To test whether there are differences in diet diversity between children still being partly breast-fed at 9 months and those completely weaned at the same age.
Cross-sectional study (SKOT cohort) in the area of Copenhagen, Denmark.
Healthy term infants (n 312) at 9 months of age (mean 9·1 (sd 0·3) months).
The infants partly breast-fed (n 168) at 9 months had significantly lower body weight (P < 0·0001), were significantly shorter (P = 0·0022) and were introduced to complementary foods significantly later (P < 0·0001) than completely weaned infants (n 141) of similar age. Furthermore, they had lower intake of energy, both in absolute amount (P < 0·0001) and per kilogram of body weight (P = 0·049). Significantly lower intakes of most energy-yielding nutrients, in absolute amounts and as energy percentages, were seen for the partly breast-fed compared with the completely weaned infants. These differences appear to be caused primarily by differences in the type and amount of milk consumed, as the energy derived from sources other than milk was similar except for fatty spread and vegetables as a side dish. Only small differences were found for absolute intakes of foods between feeding groups, although fatty spread had significantly higher intake rates and consumption (P = 0·031) among partly breast-fed compared with completely weaned infants.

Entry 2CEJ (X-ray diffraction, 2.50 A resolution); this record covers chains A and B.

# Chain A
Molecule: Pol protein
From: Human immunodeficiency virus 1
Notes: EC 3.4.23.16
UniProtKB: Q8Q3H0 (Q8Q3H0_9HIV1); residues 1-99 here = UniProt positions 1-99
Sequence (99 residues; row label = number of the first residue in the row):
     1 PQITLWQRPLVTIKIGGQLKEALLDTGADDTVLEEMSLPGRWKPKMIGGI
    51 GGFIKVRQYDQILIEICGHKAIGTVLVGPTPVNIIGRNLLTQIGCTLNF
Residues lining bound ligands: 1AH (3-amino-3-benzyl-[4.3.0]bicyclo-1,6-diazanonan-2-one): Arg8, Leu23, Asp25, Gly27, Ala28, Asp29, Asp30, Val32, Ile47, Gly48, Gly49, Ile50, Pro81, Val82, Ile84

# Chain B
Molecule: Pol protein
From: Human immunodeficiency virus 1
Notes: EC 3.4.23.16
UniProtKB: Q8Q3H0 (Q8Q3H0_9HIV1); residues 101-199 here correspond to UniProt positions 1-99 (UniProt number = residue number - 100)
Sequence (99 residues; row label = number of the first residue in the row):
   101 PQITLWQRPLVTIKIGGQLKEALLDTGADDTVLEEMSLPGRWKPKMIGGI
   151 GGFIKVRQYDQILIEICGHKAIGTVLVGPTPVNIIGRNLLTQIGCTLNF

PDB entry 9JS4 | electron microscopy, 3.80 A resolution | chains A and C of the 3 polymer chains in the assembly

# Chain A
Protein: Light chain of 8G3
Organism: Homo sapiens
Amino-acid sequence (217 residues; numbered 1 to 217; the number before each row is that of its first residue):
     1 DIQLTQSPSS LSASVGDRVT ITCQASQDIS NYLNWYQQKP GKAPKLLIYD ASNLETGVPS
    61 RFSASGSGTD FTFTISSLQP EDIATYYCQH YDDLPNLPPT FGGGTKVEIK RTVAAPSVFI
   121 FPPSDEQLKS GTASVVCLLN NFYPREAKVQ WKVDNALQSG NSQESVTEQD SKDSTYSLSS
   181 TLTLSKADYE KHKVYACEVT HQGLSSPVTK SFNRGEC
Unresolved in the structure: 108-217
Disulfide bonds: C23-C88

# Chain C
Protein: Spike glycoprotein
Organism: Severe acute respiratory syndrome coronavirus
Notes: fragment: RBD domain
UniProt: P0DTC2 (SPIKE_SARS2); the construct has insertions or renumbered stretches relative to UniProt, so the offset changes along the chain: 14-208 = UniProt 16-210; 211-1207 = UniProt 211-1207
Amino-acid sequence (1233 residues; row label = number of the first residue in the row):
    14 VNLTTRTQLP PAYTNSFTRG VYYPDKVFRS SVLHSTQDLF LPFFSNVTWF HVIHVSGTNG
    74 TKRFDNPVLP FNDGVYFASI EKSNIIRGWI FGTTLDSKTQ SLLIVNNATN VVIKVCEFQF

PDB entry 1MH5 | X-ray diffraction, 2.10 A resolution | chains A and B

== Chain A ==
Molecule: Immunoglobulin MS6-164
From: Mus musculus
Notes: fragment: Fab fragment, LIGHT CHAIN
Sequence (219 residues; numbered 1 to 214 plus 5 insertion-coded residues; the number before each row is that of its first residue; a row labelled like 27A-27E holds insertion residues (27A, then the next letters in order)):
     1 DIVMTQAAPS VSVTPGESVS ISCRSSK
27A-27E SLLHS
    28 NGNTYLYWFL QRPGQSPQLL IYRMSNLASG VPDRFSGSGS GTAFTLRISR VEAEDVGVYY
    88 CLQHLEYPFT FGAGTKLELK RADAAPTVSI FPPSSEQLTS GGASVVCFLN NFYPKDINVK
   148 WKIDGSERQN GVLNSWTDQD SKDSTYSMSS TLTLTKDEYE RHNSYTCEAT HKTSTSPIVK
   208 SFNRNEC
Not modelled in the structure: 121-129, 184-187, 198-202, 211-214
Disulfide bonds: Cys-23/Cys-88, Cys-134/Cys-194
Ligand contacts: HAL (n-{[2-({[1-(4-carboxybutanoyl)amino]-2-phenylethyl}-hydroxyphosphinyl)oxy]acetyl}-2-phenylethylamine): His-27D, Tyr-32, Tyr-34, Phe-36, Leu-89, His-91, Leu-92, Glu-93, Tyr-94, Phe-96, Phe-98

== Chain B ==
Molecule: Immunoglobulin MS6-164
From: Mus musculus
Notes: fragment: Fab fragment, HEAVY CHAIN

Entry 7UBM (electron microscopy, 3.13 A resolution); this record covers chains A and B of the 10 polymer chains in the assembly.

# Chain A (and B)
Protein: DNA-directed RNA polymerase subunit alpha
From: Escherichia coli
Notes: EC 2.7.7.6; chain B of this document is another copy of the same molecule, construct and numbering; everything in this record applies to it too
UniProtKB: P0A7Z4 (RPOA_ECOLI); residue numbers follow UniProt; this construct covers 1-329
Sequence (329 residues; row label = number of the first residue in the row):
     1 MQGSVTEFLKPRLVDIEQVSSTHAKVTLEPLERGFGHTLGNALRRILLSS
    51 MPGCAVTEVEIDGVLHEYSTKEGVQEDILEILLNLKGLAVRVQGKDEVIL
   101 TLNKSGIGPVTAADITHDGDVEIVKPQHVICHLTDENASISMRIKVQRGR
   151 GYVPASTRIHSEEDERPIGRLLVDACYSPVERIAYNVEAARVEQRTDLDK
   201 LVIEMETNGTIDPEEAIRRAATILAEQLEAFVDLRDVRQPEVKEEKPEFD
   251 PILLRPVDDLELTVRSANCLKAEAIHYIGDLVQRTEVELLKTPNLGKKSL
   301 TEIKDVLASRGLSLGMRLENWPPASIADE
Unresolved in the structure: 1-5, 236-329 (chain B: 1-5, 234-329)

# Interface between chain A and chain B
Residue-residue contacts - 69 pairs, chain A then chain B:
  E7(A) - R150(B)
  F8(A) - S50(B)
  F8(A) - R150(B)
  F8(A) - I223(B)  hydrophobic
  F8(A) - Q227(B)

At 9 months the infants partly breast-fed did not eat a less diversified diet compared with those completely weaned at the same age. Despite later introduction to complementary foods compared with the completely weaned, their intake of foods was similar and no delay in their progression towards the family foods was noted.
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